We've grouped the most frequently asked questions into the following categories.
Please see the Guide for Applying for complete information on the application process.
What is the most important part of the application?
We read each applicant's file from cover to cover. Every component of the application coveys important information, but your academic accomplishments as a high school student will have the most influence on our admission decision.
What kinds of awards or distinctions should I include in my application?
You should include the achievements that make you feel particularly proud or that help to demonstrate your talents and interests. Keep in mind that a judiciously selected sampling may make a stronger impression than an exhaustive list.
For academic awards, please include enough detail so that we will understand the context of your accomplishment. For example, if you have won a poetry contest or placed high in a math competition, let us know in general terms the number of entrants or competitors and whether your award is an individual or a team achievement. You would not need to provide descriptions for common extracurricular recognitions, such as first chair of the orchestra, science club officer, sports team captain, or yearbook editor, but do note your title or role. If the activity or achievement would be less familiar to those outside your community, you may wish to include a brief explanation.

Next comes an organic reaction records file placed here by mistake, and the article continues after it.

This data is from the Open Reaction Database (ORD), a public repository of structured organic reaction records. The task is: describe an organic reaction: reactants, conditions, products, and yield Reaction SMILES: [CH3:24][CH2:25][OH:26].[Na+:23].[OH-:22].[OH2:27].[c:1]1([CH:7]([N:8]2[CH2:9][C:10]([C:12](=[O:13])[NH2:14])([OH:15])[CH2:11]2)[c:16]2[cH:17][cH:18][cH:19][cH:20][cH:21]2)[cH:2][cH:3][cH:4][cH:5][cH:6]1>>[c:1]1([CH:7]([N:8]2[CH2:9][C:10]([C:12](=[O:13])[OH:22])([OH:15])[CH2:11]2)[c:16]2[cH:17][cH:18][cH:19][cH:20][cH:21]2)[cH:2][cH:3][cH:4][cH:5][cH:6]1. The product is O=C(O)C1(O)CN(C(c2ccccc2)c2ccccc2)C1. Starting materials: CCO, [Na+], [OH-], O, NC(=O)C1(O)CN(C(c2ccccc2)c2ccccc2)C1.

May I submit examples of my academic work?
For the overwhelming majority of applicants, your academic records and the support of your recommenders will provide all the information we need. If you think an accomplishment is particularly relevant, however, you may choose to submit an abstract describing a science or math research project, or creative writers might send a few carefully selected pieces (or excerpts). As a general rule, though, we favor quality over quantity in an application.
Are performing arts auditions (music, dance, drama) required?